Apart from your traditional education history, you can also add relevant technical courses or research projects that you undertook.  

Example:

Educational Qualification:

  • BSc (Physics) – University Name

[2017-2019]

CGPA – 9.3

  • XII Grade – High School

[2016-2017]

Percentage – 92%

  • X Grade – High School

[2014-2015]

Percentage – 90%

Academic Achievements:

  • Winner of the ASD merit scholarship (2018)
  • Winner of the National high school science fair (2016)

Technical Qualification:

  • XXX certified specialist - SPSS Statistics Level 1 v2
  • YYY data science professional certification.

    You don't have to limit yourself to competitions and awards; you can also mention any academic achievement like important research projects that you undertook or scholarly papers that you published.    

    Do...

    • Give a brief explanation if you have a significant gap in your employment or educational history.  

    Don’t...

    • Add very old achievements unless it is of national or international importance. Typically, you mention achievements from the time of high school and after.   

    Skills & extra curriculars:

    Educational and professional backgrounds are not the only important factors. Admissions officers are looking for diverse and unique individuals that will add value to their university as a student - hence this last section. 

    List out your most vital and relevant skills. You can also mention your extracurriculars at the end, even if they might not be related to your course. This way, you can give the university a sneak peek into the kind of person you are.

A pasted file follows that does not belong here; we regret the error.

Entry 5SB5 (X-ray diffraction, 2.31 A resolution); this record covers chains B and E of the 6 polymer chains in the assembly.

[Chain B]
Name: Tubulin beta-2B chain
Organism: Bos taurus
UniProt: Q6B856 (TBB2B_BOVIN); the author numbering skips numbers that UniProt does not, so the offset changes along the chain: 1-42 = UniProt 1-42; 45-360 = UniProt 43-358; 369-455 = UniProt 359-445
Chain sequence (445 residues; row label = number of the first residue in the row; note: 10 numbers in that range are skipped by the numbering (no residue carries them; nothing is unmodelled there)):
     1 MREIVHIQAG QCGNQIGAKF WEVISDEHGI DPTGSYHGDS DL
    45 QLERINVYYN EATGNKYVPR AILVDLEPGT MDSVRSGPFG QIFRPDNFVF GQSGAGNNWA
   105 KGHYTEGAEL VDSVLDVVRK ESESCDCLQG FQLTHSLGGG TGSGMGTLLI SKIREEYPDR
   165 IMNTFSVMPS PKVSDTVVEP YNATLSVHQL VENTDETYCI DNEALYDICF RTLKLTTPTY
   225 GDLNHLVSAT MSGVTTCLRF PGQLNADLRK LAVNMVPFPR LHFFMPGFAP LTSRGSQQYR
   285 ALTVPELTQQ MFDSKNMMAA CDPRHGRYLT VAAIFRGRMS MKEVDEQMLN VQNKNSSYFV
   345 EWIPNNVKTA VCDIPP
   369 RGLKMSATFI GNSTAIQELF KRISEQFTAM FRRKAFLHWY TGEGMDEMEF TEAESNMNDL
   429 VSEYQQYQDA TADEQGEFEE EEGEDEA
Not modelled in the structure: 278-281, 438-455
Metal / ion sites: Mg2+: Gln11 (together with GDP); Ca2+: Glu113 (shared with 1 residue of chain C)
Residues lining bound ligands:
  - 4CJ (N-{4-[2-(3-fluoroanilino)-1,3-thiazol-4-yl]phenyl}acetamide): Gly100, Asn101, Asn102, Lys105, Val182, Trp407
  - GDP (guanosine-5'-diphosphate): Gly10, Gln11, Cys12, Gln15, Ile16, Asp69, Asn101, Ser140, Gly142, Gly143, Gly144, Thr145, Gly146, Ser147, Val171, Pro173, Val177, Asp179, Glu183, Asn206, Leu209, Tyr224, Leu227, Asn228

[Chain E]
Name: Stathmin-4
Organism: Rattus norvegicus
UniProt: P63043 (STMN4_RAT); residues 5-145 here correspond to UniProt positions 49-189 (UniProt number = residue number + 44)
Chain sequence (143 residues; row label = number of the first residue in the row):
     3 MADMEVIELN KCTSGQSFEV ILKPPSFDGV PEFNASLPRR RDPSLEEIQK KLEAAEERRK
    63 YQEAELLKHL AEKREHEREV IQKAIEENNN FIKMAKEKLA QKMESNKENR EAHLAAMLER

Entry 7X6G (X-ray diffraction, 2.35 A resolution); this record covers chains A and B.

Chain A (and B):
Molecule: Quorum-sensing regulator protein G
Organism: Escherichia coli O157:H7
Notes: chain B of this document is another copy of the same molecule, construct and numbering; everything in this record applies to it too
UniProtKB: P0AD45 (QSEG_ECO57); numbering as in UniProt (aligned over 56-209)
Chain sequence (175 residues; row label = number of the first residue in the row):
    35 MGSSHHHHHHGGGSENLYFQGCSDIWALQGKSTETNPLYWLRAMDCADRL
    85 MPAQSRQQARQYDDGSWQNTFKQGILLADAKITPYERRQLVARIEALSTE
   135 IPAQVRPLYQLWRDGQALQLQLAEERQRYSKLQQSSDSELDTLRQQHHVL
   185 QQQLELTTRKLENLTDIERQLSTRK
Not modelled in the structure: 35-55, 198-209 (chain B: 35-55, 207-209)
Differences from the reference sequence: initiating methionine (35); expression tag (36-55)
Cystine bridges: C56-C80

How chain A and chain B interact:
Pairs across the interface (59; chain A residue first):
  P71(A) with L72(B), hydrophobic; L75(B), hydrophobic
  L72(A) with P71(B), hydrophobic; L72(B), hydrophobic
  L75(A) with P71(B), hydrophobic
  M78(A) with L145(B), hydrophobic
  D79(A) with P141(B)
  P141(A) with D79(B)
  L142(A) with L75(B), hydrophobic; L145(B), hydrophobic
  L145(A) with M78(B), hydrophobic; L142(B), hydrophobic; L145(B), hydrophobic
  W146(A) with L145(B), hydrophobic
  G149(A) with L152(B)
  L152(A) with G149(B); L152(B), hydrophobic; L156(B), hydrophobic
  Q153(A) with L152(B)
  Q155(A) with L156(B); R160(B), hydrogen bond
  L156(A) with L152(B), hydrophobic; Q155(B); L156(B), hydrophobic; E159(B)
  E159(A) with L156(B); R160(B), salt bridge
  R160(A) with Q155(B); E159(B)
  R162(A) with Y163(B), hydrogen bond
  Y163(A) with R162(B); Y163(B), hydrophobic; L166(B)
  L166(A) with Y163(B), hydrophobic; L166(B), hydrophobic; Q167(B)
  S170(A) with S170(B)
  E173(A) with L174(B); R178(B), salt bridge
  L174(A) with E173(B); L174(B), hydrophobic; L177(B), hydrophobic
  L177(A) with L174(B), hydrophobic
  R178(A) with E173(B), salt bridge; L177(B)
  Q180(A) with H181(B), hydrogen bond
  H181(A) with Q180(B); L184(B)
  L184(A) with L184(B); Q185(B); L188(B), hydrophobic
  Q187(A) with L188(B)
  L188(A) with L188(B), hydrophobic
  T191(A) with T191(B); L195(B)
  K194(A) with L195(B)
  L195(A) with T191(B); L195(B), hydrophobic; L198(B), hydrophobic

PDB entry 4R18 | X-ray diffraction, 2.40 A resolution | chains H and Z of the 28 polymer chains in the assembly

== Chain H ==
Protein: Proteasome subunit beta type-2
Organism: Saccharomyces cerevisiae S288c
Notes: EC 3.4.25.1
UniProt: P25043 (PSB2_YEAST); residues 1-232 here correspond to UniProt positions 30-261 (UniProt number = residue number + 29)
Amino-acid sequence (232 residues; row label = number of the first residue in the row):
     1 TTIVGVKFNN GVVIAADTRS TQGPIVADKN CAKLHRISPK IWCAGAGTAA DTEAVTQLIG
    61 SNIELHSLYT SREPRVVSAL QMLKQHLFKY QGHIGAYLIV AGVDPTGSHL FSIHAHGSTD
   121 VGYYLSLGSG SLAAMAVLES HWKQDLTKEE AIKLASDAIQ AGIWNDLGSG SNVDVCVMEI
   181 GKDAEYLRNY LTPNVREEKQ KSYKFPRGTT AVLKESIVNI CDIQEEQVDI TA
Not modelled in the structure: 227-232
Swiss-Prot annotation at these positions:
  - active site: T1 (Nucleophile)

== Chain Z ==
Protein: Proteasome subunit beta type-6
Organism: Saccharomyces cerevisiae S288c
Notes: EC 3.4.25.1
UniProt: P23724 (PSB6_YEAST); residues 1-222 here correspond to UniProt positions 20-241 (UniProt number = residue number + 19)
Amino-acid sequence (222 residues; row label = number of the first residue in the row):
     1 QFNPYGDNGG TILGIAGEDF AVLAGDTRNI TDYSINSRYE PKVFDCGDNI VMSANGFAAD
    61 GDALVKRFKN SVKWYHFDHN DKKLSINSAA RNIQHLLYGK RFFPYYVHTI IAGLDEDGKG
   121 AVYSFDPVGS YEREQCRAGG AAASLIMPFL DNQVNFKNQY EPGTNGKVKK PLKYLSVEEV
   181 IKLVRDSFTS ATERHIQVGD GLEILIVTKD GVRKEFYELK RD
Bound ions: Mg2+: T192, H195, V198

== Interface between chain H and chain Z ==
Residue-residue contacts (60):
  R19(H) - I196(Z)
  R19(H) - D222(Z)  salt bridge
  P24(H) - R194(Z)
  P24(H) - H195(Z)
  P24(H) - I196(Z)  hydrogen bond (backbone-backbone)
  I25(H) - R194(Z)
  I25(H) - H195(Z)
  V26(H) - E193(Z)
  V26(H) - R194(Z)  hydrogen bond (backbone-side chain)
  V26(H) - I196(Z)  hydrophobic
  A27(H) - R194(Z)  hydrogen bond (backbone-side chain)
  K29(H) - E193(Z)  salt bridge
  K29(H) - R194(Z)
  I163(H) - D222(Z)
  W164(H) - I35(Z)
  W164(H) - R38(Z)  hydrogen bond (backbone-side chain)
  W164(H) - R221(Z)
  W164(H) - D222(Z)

Example:

    Skills:

    • Strong language skills (English, Tamil, Spanish).
    • Proficient in Microsoft Office.

    Extra-curricular activities:

    • State champion in the intermediate level table tennis tournament. 
    • Grade 5 in Piano (Distinction).

    Do...

    • Quantify wherever possible. Try to put in a grade or a ranking; it makes your CV look more credible.

    Don’t...

    • Add irrelevant skills. The skills you mention should be directly related to your field of study or must at the least be transferable. Mentioning many irrelevant skills will only end up cluttering your CV.

    Additional tips for your CV

    • Check the university requirements before you start your CV. Some universities put out specific instructions that you should follow while writing your CV.
    • Formatting is key. Add enough white space, spread out the content a bit, add bullets where needed and make the CV pleasing to the eye.
    • Tailor your application. Putting out all of your basic details in your CV is fine. But to make it good, you need to highlight and focus on the points that are apt for the course you are applying. Try to customise it to suit your application.
    • Proofread. Thoroughly check to avoid any grammar or spelling errors. You can even ask someone else to proofread your CV. They will be able to notice the mistakes that you might miss.
    • Avoid passive voice. Active voice gets to the point directly and is easier to read, try to use it as much as possible. 

    FAQs on CVs

    How do I make the personal profile sound professional?

    Keeping the personal profile simple and to the point will make it sound more professional. Additionally, you can try experimenting with the grammatical person. Writing your personal profile in the third person will make it sound objective, and writing it in the first person will make it sound personal. 

    What is the ideal length of a CV?

    Two pages with about 800 to 1000 words would be ideal for a CV.

    What is the correct format of a CV?

    There are no strict formatting rules, but there are a few guidelines that you can follow.

    • Use a legible font size (10-12).
    • Use a standard font (Times new roman, Calibri).
    • Use boldface and bullets wherever needed.
    • Use justified alignment.